• I am getting increasingly annoyed with news sites reporting celebrity gossip as though it is as important as the tragic mass shootings we have seen lately. Double that for calling the perpetrators "shooters." "Shooters" is for video games. These people are murderers. 

    Tuesday, June 10, 2014

    Random writing points for a Tuesday


    • If you wake up naturally at 4:30 a.m., consider that the summer's early light is telling you something. You can get a lot done of writing done then. 
    • Writing makes me hungry, and not the faux "let's avoid this paragraph by seeing what is in the refrigerator" kind of hungry. I'm talking light-headed and stomach-growling hungry every few hours. Is it because of the brain using up glucose? I've taken to eating smaller meals more often. In case you were wondering: none of this results in any weight loss.
    • I wish there were a Hallmark card that you could send to say, "I'm sorry I'm not getting it done as fast as you'd like it to be done, but I'm working really hard on it--honest."
    • You can trim down a long chapter by a lot if you read it paragraph by paragraph and ask yourself two things: 
      • What's the subject of this paragraph? 
      • And what's the point of this paragraph? 
      • I figure I should be able to write a 1-word tag for the subject, but if I can't identify how the second contributes to the argument, it gets condensed, moved, or chopped.
    • I have been gleefully ransacking my files for my old manuscripts, things I've reviewed, and so on.  Why? For the paper, not the great thoughts contained therein. Everything that's not already printed double-sided goes into the maw of the printer for printing drafts on the clean side.  And my files get cleaned out, too.  Win-win!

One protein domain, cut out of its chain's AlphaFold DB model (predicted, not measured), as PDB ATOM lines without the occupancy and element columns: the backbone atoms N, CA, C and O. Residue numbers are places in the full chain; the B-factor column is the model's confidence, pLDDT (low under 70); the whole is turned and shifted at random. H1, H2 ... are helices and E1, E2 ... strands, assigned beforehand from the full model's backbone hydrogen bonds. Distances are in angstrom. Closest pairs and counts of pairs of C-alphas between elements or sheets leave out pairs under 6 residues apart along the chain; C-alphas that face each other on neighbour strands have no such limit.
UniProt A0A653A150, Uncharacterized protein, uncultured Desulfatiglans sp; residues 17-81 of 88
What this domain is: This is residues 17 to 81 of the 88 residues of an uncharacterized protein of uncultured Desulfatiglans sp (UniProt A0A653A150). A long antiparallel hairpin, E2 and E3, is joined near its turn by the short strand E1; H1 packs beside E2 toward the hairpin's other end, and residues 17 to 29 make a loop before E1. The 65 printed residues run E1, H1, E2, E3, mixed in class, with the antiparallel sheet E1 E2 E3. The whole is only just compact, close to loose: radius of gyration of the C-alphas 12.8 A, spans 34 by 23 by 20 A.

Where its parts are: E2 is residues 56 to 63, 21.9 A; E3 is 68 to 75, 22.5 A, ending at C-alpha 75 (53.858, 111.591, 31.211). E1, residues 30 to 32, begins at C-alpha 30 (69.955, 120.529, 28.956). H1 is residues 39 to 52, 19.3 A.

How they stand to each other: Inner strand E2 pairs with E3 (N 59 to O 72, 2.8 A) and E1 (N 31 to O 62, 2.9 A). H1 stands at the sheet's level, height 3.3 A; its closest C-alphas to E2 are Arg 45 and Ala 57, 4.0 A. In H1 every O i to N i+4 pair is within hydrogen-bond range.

Friday, June 06, 2014

    Still here

    A conference, some deadlines, more travel, a hectic week, and then some more deadlines.  News I thought about writing about but didn't:
    • At The New Yorker, the case for banning laptops in the classroom (wait--I already did that). More on this from WaPo and Margaret Soltan. [Edited to add links.]
    • Cursive handwriting improves learning.
    • The MLA recognizes a jobs problem but touchingly believes that (1) 60% of graduates get jobs and (2) that jobs are going begging in museums, libraries, and nonprofits, all of which will snap up vast numbers of English Ph.D. graduates immediately if we can (3) lower the time to degree and provide different sorts of training without (4) diminishing the number of graduates.  
    • Quick quiz: which of these items is probably true?  Answer: 3. Joshua Rothman at The New Yorker does a quick check of the MLA's math.
    • Mad Men, although that may be yesterday's news. 
    A real post soon.